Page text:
Anticoagulant Rodenticides and Wildlife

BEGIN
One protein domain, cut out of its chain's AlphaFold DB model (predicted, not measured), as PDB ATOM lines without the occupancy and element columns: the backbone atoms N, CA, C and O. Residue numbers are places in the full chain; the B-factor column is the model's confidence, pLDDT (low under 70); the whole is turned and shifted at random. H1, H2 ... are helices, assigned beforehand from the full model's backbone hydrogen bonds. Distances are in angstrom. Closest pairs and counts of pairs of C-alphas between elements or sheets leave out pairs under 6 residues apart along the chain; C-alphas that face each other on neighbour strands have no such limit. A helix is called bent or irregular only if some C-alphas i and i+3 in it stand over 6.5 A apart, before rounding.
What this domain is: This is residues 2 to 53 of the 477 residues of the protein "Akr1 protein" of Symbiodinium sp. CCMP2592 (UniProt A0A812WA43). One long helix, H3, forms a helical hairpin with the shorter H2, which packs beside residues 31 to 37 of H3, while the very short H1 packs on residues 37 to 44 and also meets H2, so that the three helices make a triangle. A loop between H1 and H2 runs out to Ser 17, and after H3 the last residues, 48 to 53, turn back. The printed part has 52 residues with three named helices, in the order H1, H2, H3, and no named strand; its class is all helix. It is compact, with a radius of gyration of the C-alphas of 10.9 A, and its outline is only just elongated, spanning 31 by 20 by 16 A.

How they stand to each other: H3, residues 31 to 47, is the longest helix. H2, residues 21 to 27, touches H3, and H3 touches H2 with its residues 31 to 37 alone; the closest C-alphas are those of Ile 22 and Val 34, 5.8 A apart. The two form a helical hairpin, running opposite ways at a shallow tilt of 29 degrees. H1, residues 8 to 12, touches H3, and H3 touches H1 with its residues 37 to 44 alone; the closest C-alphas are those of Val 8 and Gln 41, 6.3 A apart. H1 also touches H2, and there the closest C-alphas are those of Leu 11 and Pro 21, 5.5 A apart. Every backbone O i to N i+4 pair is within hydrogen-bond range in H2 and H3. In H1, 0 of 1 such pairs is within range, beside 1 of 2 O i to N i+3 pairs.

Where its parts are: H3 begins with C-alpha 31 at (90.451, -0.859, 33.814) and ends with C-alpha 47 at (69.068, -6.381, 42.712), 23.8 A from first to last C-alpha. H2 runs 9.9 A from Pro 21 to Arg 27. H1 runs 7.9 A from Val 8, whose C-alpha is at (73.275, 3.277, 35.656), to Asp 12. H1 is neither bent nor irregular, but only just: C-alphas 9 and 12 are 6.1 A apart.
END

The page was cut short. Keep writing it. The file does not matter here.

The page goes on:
Commensal rodents consume and spoil crops and food supplies, cause property damage and can be vectors for disease. Rats have also invaded islands and can pose a serious threat to native wildlife, particularly seabirds. Estimates of rodent damage range into the billions of dollars in developed countries. In southern Asia, rodents are estimated to consume or destroy annually sufficient rice to feed 50 million people. The predominant control method for pest rodents in most countries is anticoagulant rodenticides, which are antagonists of vitamin K metabolism that prevent blood-clotting and cause fatal haemorrhage. This mode of toxicity is common to all vertebrates because of their shared blood clotting mechanism, so anticoagulants pose a potential risk to a wide range of non-target species. This is well recognised and anticoagulants fail regulatory environmental risk assessments in many jurisdictions. Nonetheless, the compounds continue to be heavily used because of the societal need for rodent control and the limited availability of safer alternatives. As a result, exposure of non-target species is commonplace throughout the world and reflects the extensive use, persistence and bioaccumulation potential of many of these compounds. The consequences of such exposure, in terms of effects on wildlife populations, remain uncertain and the subject of much research, debate and controversy. Accordingly, there is a significant and ongoing need for integrated assessment of the threats to wildlife from anticoagulant rodenticides, combined with development of governance, mitigation measures and development of alternatives. This book provides a state-of-the-art overview of the scientific advancements in the assessment of exposure, effects and risks that currently used rodenticides may pose to non-target organisms in the environment. This is discussed in relation to their efficacy, and the societal needs for rodent control, and risk mitigation and development of alternatives.